7 Television Reporters Along with videographers are the workhorses of the organization Are required to come up with at least one story a day Some are required to have as many as three stories a day. Have very little time to do their stories. Average life span is 2 to 3 years In Albuquerque, almost all are working to get to a larger market (i.e., Phoenix, Denver, Dallas, etc.)

8 Television Investigative Reporters Sometimes can have several days or weeks to work on a story…often, pressured to produce a story in a day or two Can be more experienced or have been in the market longer Are looking for: –Scandal –Waste –Abuse –Corruption Rarely do positive/”fluff” stories.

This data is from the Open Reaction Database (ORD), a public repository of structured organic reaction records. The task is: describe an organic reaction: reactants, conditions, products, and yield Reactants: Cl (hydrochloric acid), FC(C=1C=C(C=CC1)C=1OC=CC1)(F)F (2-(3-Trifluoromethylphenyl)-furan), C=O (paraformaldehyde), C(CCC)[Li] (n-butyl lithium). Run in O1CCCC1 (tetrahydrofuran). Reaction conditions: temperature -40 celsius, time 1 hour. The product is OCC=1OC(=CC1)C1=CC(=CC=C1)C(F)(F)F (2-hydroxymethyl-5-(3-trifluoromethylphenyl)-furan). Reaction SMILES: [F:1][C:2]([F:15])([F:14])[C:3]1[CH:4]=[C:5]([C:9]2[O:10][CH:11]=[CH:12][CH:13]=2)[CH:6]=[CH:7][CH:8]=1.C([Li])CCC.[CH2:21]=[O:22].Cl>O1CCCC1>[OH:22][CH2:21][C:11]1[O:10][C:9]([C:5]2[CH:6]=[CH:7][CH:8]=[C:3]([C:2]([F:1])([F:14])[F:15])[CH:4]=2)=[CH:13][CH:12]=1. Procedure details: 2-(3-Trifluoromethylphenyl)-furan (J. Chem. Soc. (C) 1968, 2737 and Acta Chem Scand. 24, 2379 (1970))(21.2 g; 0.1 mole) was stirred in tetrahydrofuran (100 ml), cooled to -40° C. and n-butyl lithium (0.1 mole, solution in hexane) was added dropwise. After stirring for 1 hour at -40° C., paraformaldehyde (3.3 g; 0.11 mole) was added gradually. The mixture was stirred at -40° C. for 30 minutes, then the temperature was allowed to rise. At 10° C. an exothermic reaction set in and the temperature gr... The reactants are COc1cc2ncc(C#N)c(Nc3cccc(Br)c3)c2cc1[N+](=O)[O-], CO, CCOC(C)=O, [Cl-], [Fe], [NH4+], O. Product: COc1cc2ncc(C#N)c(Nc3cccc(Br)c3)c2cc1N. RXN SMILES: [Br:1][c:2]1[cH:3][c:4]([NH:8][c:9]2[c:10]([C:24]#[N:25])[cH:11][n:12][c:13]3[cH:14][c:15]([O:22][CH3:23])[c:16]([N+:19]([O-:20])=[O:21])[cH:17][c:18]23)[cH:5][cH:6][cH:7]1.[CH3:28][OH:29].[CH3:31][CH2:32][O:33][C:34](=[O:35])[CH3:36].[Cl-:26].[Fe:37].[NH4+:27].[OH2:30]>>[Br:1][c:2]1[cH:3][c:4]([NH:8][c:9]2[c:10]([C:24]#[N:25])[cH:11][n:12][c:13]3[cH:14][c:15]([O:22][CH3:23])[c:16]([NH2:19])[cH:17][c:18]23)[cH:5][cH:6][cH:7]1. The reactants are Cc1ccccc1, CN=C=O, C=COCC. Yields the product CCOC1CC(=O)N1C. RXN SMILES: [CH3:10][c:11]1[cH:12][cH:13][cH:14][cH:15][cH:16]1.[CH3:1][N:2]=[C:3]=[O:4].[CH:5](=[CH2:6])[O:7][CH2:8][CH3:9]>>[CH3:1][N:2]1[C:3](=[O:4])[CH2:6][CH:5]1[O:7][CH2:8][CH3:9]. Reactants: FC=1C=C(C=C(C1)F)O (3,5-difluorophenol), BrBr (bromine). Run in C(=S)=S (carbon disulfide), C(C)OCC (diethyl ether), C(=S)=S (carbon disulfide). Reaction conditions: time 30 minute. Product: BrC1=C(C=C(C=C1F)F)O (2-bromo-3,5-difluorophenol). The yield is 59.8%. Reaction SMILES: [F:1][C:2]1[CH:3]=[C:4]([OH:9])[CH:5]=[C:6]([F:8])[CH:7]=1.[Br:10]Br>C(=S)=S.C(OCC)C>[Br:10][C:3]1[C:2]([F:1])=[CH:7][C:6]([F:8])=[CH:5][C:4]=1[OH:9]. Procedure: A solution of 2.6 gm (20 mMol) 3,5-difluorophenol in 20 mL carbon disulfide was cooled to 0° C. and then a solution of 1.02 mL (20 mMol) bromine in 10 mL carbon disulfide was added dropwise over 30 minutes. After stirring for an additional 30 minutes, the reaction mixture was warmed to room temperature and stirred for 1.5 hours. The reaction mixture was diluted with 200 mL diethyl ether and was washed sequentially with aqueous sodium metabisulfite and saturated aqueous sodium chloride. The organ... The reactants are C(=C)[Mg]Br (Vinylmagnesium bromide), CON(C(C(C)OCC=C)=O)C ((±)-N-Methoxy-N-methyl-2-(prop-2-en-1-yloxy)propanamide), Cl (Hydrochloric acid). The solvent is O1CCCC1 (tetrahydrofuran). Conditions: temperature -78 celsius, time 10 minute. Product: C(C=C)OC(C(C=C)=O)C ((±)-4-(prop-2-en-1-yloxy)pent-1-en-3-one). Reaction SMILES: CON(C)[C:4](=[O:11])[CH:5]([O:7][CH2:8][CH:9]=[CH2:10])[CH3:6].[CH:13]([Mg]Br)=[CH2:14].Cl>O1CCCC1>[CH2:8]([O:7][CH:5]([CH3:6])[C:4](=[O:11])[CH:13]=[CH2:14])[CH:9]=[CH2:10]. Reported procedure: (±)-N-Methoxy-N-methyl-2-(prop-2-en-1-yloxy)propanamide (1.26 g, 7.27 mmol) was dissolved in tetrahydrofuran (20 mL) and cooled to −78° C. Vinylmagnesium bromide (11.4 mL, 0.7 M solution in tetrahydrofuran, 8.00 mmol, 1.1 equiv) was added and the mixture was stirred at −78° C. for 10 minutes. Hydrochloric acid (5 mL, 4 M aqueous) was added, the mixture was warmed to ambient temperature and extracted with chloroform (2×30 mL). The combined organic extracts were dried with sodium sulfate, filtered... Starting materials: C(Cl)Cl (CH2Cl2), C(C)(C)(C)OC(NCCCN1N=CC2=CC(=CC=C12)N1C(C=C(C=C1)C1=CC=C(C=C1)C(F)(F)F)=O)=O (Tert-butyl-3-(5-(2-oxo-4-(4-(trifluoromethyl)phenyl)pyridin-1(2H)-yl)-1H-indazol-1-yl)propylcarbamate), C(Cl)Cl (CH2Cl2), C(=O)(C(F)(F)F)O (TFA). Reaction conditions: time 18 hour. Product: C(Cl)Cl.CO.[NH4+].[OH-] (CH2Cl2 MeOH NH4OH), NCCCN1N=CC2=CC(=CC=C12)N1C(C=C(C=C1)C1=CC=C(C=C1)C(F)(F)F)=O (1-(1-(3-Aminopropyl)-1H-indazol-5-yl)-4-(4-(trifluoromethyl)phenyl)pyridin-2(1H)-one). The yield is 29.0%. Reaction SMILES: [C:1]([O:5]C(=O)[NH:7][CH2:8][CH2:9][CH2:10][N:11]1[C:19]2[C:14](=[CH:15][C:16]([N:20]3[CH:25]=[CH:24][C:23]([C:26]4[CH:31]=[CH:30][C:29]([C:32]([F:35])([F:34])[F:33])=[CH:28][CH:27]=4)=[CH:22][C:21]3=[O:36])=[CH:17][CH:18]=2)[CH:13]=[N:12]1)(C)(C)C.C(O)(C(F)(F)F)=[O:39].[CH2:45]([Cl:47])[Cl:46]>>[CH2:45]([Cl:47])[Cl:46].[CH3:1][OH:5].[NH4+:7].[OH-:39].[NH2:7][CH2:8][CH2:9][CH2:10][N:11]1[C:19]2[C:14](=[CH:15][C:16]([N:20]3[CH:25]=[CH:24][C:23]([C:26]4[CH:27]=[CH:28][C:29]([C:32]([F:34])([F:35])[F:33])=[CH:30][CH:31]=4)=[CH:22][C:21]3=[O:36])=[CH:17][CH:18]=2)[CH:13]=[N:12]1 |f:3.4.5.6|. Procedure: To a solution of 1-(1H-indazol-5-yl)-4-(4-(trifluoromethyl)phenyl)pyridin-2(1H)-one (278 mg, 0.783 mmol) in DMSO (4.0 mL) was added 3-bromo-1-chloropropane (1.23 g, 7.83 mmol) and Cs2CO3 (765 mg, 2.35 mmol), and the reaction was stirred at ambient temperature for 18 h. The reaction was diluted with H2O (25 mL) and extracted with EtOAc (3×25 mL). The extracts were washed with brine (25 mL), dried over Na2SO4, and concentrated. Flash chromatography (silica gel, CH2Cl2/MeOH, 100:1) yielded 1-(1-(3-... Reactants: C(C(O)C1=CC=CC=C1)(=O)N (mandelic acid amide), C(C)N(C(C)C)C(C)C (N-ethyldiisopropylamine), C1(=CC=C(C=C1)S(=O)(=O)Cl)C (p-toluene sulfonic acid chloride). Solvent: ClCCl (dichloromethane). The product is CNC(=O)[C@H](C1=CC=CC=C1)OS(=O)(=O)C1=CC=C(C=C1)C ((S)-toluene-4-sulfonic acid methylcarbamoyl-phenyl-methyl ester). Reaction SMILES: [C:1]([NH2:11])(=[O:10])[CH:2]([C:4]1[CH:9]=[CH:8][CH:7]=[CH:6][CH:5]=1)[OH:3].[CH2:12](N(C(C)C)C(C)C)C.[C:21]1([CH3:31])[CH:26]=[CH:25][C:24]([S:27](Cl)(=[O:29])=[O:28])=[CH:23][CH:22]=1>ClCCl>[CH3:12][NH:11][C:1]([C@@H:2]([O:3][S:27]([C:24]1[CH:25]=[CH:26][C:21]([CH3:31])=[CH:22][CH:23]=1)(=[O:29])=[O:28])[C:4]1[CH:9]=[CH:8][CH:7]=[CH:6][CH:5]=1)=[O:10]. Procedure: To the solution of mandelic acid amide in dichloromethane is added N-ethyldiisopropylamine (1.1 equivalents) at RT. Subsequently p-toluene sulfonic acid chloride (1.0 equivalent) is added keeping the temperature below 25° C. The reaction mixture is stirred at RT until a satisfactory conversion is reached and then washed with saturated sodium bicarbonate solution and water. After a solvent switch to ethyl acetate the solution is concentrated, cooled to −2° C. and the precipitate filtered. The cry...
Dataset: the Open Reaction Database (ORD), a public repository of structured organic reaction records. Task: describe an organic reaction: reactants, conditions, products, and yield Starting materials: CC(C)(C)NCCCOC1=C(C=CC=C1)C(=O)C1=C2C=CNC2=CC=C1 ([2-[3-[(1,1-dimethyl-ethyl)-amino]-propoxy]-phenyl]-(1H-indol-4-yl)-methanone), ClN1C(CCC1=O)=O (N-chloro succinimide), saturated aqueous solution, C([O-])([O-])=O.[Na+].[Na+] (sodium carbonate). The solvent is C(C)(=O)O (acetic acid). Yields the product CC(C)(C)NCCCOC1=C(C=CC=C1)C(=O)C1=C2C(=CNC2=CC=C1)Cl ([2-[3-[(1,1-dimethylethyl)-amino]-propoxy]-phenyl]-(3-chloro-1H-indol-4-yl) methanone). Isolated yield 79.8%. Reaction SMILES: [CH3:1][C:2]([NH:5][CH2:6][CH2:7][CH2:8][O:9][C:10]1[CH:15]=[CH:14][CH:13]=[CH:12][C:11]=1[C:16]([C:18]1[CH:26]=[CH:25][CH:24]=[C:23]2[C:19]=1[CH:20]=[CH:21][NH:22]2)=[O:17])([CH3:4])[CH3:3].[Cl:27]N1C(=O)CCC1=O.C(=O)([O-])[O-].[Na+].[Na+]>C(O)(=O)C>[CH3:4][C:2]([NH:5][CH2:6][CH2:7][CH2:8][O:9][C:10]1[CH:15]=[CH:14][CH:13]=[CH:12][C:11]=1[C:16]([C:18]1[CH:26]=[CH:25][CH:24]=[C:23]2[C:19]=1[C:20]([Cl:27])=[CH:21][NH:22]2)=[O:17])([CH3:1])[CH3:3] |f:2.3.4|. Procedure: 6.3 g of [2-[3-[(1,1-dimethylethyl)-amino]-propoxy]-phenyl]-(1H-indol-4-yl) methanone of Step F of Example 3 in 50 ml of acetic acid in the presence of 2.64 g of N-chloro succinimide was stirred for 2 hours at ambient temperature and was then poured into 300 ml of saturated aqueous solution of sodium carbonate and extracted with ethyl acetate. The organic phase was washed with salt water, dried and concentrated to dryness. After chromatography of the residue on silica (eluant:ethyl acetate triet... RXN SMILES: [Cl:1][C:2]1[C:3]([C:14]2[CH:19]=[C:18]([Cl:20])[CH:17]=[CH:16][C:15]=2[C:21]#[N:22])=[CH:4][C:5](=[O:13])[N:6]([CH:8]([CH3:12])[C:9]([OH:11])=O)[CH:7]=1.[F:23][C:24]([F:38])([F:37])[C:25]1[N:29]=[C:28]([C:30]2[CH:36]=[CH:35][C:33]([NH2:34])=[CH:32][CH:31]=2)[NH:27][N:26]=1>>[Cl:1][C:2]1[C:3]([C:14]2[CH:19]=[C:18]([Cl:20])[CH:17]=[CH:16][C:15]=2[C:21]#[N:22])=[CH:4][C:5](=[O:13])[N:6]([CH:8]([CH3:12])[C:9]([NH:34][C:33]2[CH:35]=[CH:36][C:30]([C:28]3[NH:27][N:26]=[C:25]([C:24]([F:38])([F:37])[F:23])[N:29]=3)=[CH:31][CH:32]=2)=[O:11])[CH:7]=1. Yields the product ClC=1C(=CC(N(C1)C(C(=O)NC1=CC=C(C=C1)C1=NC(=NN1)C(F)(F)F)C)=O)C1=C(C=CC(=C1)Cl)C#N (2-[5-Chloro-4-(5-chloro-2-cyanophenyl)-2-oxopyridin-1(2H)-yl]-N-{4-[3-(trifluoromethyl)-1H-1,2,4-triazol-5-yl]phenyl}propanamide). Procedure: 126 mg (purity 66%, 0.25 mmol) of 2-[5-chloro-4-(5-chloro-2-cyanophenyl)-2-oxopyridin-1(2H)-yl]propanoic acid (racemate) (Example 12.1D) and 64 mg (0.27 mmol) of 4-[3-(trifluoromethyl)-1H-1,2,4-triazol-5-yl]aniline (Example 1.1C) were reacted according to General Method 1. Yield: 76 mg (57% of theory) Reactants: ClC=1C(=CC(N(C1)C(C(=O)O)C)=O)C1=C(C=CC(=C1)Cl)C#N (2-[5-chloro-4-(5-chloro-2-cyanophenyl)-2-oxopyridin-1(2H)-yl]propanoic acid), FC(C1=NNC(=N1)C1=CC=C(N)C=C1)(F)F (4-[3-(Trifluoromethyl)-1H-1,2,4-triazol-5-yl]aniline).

9 TV Brass Two of the three stations are owned by a national corporation such as Hearst and Emmis. Goal: Turn A Profit. General Manager is the top local official. News Director runs the newsroom Assistant News Director makes details happen Executive Producers run the shows. Assignment Editors manage the daily content. –Make sure everyone is doing what they are suppose to do.

10 Resources Local television stations have bureaus in Santa Fe and Roswell (frequently, one-man band) Trucks that can broadcast live by being able to point a microwave antenna at the top of Sandia Have at least one satellite truck that can go live anywhere in the world One station has a helicopter on site and a full time pilot. KOB & KRQE share a helicopter based at Double Eagle.